As the Joker's flashbacks in Killing Joke recall, he too was once a normal guy trying to make it as a stand-up comedian and expectant father, and all it took was one bad day. After a couple of goons convince him to let them into his former place of employment, he's given the Red Hood costume to hide his identity. Just before the job, though, he discovers his pregnant wife has been electrocuted and killed, and they force him to perform the job anyway, leading to his fall into the chemical waste and transformation into a demented force of nature. The plotting is good and Bolland's artwork is ecstatic, but the story is too abrupt to answer the questions it asks, slipknotting around the points it raises with an admittedly unreliable narrator and an ending that seemed really awesome when I was twelve.
The late 1980s were especially rich in stirring portrayals of the Joker. Shortly before then, he appeared in Frank Miller's Batman:The Dark Knight Returns as a slick David Bowie pop figure; in 1989 as a disfigured agent of chaos in Arkham Asylum: A Serious House on Serious Earth; in '89 Jack Nicholson imbued his portrayal with a greasy sexual danger that helped cultivate the character's coolness. And in regular-ass comics continuity, he went ahead and clubbed Jason Todd to death at the fans' request. A composite of these eighties sources dominated his portrayal in comics for the last twenty years. Recently, though, there have been attempts to update the character once again.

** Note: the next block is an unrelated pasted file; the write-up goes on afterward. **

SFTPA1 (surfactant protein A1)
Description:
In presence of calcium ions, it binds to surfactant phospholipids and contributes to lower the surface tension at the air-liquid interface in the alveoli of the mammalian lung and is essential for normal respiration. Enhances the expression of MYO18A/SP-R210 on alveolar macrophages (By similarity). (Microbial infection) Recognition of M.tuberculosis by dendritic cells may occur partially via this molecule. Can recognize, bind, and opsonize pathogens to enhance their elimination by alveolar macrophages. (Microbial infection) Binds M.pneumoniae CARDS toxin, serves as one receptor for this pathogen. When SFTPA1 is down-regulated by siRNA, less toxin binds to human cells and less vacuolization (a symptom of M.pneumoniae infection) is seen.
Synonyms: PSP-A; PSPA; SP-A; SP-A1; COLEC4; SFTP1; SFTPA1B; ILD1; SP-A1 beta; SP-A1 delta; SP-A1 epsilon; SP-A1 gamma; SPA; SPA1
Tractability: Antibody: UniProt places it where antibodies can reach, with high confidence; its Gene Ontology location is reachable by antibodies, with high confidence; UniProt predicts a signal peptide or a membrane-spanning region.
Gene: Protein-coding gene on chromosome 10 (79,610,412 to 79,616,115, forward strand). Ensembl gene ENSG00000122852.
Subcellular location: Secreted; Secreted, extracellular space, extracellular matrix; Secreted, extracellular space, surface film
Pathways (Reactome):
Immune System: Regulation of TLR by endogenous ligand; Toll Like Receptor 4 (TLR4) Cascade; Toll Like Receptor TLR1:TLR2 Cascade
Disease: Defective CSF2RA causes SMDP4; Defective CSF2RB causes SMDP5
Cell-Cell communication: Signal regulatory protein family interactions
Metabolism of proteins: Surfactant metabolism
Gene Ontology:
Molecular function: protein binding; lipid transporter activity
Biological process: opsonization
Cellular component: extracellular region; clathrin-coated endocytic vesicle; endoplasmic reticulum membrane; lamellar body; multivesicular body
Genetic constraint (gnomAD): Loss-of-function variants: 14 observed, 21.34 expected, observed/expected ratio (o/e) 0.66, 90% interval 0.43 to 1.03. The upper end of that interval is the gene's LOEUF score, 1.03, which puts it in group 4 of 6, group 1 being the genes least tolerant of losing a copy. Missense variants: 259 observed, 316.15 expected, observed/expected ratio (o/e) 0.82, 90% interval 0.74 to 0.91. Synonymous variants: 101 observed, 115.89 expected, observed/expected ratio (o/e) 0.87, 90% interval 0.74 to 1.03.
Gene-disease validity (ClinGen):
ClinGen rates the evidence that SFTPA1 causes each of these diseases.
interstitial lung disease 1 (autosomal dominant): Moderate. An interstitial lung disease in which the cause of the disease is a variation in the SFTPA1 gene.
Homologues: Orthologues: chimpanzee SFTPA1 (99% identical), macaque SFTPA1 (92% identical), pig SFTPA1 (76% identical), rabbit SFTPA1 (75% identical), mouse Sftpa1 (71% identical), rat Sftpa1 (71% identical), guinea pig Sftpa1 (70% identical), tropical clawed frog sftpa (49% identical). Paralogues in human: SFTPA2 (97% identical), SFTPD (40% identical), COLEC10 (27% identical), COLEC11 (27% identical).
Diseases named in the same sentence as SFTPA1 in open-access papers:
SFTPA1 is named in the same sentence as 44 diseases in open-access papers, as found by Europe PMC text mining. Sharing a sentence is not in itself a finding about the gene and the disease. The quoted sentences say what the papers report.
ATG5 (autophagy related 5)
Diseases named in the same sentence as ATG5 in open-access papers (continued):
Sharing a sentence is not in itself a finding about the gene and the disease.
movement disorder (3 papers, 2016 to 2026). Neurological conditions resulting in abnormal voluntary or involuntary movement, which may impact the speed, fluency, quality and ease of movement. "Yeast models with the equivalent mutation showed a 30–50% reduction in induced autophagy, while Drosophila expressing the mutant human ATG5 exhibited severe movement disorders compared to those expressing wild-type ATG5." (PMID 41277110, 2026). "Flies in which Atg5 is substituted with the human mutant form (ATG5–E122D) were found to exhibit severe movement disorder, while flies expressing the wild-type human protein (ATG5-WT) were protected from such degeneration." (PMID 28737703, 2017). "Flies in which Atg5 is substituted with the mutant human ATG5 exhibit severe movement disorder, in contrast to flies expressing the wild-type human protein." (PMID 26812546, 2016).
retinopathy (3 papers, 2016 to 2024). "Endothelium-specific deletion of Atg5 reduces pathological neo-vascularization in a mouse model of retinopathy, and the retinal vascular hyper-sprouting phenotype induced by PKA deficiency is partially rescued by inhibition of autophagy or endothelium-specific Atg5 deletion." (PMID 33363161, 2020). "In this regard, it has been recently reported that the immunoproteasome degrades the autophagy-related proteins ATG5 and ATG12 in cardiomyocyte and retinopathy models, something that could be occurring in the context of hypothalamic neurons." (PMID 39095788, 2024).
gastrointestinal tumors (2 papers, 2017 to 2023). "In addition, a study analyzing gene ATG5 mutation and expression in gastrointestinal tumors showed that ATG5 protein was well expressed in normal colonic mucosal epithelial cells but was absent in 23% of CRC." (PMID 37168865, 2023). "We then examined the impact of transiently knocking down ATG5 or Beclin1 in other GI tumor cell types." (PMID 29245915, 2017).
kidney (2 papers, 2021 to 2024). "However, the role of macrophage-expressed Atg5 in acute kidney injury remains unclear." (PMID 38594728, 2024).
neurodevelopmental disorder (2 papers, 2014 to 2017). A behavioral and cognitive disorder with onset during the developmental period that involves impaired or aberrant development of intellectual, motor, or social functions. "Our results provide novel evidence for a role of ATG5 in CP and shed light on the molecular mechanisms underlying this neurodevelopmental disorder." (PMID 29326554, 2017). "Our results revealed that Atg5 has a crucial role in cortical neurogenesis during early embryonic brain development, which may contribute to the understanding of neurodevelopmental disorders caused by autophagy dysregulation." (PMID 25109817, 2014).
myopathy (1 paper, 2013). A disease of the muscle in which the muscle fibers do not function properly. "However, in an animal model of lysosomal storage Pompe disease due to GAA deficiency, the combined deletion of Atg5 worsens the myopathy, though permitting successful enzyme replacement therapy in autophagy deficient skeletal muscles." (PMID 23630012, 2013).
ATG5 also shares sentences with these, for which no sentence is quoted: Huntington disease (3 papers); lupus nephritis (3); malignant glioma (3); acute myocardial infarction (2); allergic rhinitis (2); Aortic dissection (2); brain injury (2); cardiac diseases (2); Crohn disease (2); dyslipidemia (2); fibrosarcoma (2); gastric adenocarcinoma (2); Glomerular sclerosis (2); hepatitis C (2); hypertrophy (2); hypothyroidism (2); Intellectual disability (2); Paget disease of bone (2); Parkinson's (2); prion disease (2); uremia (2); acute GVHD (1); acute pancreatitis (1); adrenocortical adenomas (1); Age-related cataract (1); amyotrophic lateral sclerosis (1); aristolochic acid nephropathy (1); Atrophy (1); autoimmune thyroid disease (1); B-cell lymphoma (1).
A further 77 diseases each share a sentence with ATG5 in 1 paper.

When Grant Morrison took over Batman in 2006, he immediately set to work to reshape the Joker for a new audience, having the character shot in the face in issue 655 to set up a return in 663 as a permanently-scarred Thin White Duke of Murder that jibed better with Heath Ledger's portrayal. The current doings in the DC Universe's new continuity seem to have derailed that direction, though, turning the character into a workout fetishist, and restoring his face only to have it seemingly ripped off? Spoilers. Really, I wouldn't know. You think I can afford comics?
Sooo I guess the joke is on me. That's okay. Continuity is fluid, great stories immortal, and the pillars of the Joker's myth firmly intact.